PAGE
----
15. Prakash A, Sharma S, Ahmad N, Ghosh A, Sinha P. Bacteria mediated extracellular synthesis of metallic nanoparticles. Int Res J Biotechnol. 2010;1:071–9.

    Google Scholar 

  16. Lateef A, Adelere IA, Gueguim-Kana EB, Asafa TB, Beukes LS. Green synthesis of silver nanoparticles using keratinase obtained from a strain of Bacillus safensis LAU 13. Int Nano Lett. 2015;5:29–35.

    Article  CAS  Google Scholar 

  17. Hebbalalu D, Lalley J, Nadagouda MN, Varma RS. Greener techniques for the synthesis of silver nanoparticles using plant extracts, enzymes, bacteria, biodegradable polymers, and microwaves. ACS Sustain Chem Eng. 2013;1:703–12.

    Article  CAS  Google Scholar 

  18. Mishra A, Sardar M. Alpha-amylase mediated synthesis of silver nanoparticles. Sci Adv Mater. 2012;4:143–6.

    Article  CAS  Google Scholar 

  19. Gholami-Shabani M, Shams-Ghahfarokhi M, Gholami-Shabani Z, Akbarzadeh A, Riazi G, Ajdari S, et al. Enzymatic synthesis of gold nanoparticles using sulfite reductase purified from Escherichia coli: a green eco-friendly approach. Process Biochem. 2015;50:1076–85.

    Article  CAS  Google Scholar 

  20. Agnihotri S, Mukherji S, Mukherji S. Size-controlled silver nanoparticles synthesized over the range 5–100 nm using the same protocol and their antibacterial efficacy. RSC Adv. 2014;4:3974–83.

    Article  CAS  Google Scholar 

  21. Agnihotri S, Mukherji S, Mukherji S. Immobilized silver nanoparticles enhance contact killing and show highest efficacy: elucidation of the mechanism of bactericidal action of silver. Nanoscale. 2013;5:7328–40.

    Article  CAS  PubMed  Google Scholar 

  22. Martínez-Castañón GA, Niño-Martínez N, Martínez-Gutierrez F, Martínez-Mendoza JR, Ruiz F. Synthesis and antibacterial activity of silver nanoparticles with different sizes. J Nanoparticle Res. 2008;10:1343–8.

    Article  Google Scholar 

  23. Sondi I, Salopek-Sondi B. Silver nanoparticles as antimicrobial agent: a case study on E. coli as a model for Gram-negative bacteria. J Colloid Interface Sci. 2004;275:177–82.

    Article  CAS  PubMed  Google Scholar 

  24. Dudhagara PR, Ghelani AD, Patel RK. Phenotypic characterization and antibiotics combination approach to control the methicillin-resistant Staphylococcus aureus (MRSA) strains isolated from the hospital derived fomites. Asian J Med Sci. 2011;2:72–8.

    Article  Google Scholar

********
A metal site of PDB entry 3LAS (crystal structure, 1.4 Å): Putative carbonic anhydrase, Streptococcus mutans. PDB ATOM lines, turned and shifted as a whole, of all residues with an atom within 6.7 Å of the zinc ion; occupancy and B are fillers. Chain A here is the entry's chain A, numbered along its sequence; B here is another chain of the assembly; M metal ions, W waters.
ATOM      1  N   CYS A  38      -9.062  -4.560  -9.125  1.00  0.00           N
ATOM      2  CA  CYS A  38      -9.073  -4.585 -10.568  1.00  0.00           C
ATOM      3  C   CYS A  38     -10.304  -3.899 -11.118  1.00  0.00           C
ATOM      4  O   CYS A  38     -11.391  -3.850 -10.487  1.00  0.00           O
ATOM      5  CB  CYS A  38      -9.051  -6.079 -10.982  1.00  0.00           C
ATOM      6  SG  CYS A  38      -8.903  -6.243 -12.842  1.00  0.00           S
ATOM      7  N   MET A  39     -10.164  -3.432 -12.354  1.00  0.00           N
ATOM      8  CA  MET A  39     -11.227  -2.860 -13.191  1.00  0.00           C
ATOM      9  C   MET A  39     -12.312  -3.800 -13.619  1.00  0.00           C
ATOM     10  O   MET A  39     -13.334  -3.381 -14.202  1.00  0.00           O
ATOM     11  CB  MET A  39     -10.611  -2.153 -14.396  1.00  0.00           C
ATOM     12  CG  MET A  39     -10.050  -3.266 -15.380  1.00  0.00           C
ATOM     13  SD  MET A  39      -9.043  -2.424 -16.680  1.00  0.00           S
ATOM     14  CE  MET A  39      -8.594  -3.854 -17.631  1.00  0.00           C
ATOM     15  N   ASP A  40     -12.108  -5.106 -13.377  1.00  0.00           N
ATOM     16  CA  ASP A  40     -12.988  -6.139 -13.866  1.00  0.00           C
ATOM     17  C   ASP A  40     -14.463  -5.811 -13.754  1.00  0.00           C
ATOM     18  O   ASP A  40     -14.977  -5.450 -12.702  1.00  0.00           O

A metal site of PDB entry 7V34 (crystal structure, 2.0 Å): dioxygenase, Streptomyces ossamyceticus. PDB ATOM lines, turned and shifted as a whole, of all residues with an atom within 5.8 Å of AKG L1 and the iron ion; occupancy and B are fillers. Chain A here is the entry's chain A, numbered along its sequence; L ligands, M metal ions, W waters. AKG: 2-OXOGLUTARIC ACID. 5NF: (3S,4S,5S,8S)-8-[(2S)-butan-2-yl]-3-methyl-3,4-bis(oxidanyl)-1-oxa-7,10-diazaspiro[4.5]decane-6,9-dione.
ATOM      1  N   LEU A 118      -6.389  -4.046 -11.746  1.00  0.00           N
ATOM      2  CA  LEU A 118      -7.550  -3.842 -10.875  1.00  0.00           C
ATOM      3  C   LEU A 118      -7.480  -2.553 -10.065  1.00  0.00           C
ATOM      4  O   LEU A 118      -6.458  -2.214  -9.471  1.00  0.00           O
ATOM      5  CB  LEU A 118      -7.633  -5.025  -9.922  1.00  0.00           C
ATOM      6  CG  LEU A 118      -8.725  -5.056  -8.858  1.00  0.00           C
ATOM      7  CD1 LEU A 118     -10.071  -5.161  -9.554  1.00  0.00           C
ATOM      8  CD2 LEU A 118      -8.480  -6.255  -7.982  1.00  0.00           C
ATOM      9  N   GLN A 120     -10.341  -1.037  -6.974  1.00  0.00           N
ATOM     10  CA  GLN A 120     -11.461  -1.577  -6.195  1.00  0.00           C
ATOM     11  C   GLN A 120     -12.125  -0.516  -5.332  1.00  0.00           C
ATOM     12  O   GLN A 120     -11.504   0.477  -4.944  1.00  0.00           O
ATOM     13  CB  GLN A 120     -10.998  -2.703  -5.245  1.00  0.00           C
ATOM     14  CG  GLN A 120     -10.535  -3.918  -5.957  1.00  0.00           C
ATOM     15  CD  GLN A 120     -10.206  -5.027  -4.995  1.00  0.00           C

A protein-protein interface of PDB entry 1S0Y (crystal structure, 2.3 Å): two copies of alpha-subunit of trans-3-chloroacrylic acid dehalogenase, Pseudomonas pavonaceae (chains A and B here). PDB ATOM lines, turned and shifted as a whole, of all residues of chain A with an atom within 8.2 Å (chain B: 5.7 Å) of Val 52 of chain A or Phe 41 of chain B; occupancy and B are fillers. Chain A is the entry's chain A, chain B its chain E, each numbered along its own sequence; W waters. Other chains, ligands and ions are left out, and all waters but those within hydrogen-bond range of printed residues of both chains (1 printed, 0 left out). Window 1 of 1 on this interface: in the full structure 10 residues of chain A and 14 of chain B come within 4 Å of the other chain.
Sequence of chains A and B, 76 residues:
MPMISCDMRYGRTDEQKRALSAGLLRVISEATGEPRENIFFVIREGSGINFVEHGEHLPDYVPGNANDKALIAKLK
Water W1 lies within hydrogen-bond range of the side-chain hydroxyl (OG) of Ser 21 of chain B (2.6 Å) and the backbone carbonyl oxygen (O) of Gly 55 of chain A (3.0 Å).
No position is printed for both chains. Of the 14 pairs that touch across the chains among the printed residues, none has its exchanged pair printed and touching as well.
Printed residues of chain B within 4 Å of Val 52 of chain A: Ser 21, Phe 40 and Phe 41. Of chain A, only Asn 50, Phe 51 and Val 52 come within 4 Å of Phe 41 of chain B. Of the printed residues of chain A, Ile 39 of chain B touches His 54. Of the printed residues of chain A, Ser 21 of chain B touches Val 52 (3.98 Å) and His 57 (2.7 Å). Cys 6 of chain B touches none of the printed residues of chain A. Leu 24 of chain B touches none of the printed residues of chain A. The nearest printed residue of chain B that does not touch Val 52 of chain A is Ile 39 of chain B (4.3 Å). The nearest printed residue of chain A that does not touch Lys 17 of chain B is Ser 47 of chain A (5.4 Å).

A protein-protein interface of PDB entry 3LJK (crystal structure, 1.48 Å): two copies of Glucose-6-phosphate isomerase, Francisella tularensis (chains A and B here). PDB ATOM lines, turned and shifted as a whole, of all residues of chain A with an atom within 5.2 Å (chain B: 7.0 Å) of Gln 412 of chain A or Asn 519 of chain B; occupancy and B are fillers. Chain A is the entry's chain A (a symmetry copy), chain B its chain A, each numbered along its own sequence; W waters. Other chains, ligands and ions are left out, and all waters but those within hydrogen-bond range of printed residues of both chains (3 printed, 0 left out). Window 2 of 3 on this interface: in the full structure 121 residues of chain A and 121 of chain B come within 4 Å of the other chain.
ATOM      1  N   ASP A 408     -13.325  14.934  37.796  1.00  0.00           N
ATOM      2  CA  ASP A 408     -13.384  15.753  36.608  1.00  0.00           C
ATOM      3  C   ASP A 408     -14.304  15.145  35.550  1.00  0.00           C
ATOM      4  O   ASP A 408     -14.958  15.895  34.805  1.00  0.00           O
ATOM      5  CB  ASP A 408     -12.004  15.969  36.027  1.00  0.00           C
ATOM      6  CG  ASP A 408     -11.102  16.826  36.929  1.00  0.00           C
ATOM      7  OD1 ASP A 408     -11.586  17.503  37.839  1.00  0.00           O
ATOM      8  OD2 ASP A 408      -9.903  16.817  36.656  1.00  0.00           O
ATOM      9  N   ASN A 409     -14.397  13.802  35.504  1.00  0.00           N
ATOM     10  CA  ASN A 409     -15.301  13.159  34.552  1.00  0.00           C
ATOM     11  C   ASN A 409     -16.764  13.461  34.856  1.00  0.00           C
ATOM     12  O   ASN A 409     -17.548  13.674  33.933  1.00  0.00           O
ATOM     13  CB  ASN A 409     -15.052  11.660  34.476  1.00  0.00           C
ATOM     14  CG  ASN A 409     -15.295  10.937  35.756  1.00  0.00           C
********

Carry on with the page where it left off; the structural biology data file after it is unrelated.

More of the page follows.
25. Rai MK, Deshmukh SD, Ingle AP, Gade AK. Silver nanoparticles: the powerful nanoweapon against multidrug-resistant bacteria: activity of silver nanoparticles against MDR bacteria. J Appl Microbiol. 2012;112:841–52.

    Article  CAS  PubMed  Google Scholar 

  26. Khan MAM, Kumar S, Ahamed M, Alrokayan SA, AlSalhi MS. Structural and thermal studies of silver nanoparticles and electrical transport study of their thin films. Nanoscale Res Lett. 2011;6:434.

    Article  Google Scholar 

  27. Faramarzi MA, Forootanfar H. Biosynthesis and characterization of gold nanoparticles produced by laccase from Paraconiothyrium variabile. Colloids Surf B. 2011;87:23–7.

    Article  CAS  Google Scholar 

  28. Sharma B, Mandani S, Sarma TK. Biogenic growth of alloys and core-shell nanostructures using urease as a nanoreactor at ambient conditions. Sci Rep. 2013;3:2601.

    Article  PubMed  PubMed Central  Google Scholar 

  29. Amin M, Anwar F, Janjua MRSA, Iqbal MA, Rashid U. Green synthesis of silver nanoparticles through reduction with Solanum xanthocarpum L. berry extract: characterization, antimicrobial and urease inhibitory activities against Helicobacter pylori. Int J Mol Sci. 2012;13:9923–41.

    Article  CAS  PubMed  PubMed Central  Google Scholar 

  30. Philip D. Green synthesis of gold and silver nanoparticles using Hibiscus rosasinensis. Physica E. 2010;42:1417–24.

    Article  CAS  Google Scholar 

  31. Khalil MMH, Ismail EH, El-Baghdady KZ, Mohamed D. Green synthesis of silver nanoparticles using olive leaf extract and its antibacterial activity. Arab J Chem. 2014;7:1131–9.

    Article  CAS  Google Scholar 

  32. Kumar U, Ranjan KA, Sharan C, AA Hardikar, Pundle A, Poddar P. Green approach towards size controlled synthesis of biocompatible antibacterial metal nanoparticles in aqueous phase using lysozyme. Curr Nanosci. 2012;8:130–40.

    Article  CAS  Google Scholar